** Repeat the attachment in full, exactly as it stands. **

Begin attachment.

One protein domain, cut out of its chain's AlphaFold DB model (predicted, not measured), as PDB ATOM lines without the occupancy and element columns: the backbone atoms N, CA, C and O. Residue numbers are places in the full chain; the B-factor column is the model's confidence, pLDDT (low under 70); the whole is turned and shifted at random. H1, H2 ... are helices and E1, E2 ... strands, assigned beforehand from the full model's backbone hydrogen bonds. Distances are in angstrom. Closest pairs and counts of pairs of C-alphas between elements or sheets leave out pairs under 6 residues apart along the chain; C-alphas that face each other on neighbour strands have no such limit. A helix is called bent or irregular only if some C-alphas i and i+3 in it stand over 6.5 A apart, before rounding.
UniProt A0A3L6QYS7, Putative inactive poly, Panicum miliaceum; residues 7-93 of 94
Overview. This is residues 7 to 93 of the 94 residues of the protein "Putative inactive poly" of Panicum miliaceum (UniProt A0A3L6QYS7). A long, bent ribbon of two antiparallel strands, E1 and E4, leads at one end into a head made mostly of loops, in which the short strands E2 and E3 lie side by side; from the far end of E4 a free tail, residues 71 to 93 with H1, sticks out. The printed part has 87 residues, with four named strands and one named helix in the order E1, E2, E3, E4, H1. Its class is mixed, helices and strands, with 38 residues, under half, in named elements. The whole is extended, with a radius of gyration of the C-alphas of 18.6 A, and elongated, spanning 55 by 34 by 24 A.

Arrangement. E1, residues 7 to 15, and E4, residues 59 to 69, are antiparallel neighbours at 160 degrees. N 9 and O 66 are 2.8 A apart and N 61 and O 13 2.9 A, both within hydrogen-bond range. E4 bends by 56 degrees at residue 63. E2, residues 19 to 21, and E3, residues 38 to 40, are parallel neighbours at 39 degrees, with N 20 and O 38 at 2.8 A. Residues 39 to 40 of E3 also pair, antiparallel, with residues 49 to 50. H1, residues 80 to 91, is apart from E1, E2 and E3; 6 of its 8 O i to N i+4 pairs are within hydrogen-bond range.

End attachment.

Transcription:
One protein domain, cut out of its chain's AlphaFold DB model (predicted, not measured), as PDB ATOM lines without the occupancy and element columns: the backbone atoms N, CA, C and O. Residue numbers are places in the full chain; the B-factor column is the model's confidence, pLDDT (low under 70); the whole is turned and shifted at random. H1, H2 ... are helices and E1, E2 ... strands, assigned beforehand from the full model's backbone hydrogen bonds. Distances are in angstrom. Closest pairs and counts of pairs of C-alphas between elements or sheets leave out pairs under 6 residues apart along the chain; C-alphas that face each other on neighbour strands have no such limit. A helix is called bent or irregular only if some C-alphas i and i+3 in it stand over 6.5 A apart, before rounding.
UniProt A0A3L6QYS7, Putative inactive poly, Panicum miliaceum; residues 7-93 of 94
Overview. This is residues 7 to 93 of the 94 residues of the protein "Putative inactive poly" of Panicum miliaceum (UniProt A0A3L6QYS7). A long, bent ribbon of two antiparallel strands, E1 and E4, leads at one end into a head made mostly of loops, in which the short strands E2 and E3 lie side by side; from the far end of E4 a free tail, residues 71 to 93 with H1, sticks out. The printed part has 87 residues, with four named strands and one named helix in the order E1, E2, E3, E4, H1. Its class is mixed, helices and strands, with 38 residues, under half, in named elements. The whole is extended, with a radius of gyration of the C-alphas of 18.6 A, and elongated, spanning 55 by 34 by 24 A.

Arrangement. E1, residues 7 to 15, and E4, residues 59 to 69, are antiparallel neighbours at 160 degrees. N 9 and O 66 are 2.8 A apart and N 61 and O 13 2.9 A, both within hydrogen-bond range. E4 bends by 56 degrees at residue 63. E2, residues 19 to 21, and E3, residues 38 to 40, are parallel neighbours at 39 degrees, with N 20 and O 38 at 2.8 A. Residues 39 to 40 of E3 also pair, antiparallel, with residues 49 to 50. H1, residues 80 to 91, is apart from E1, E2 and E3; 6 of its 8 O i to N i+4 pairs are within hydrogen-bond range.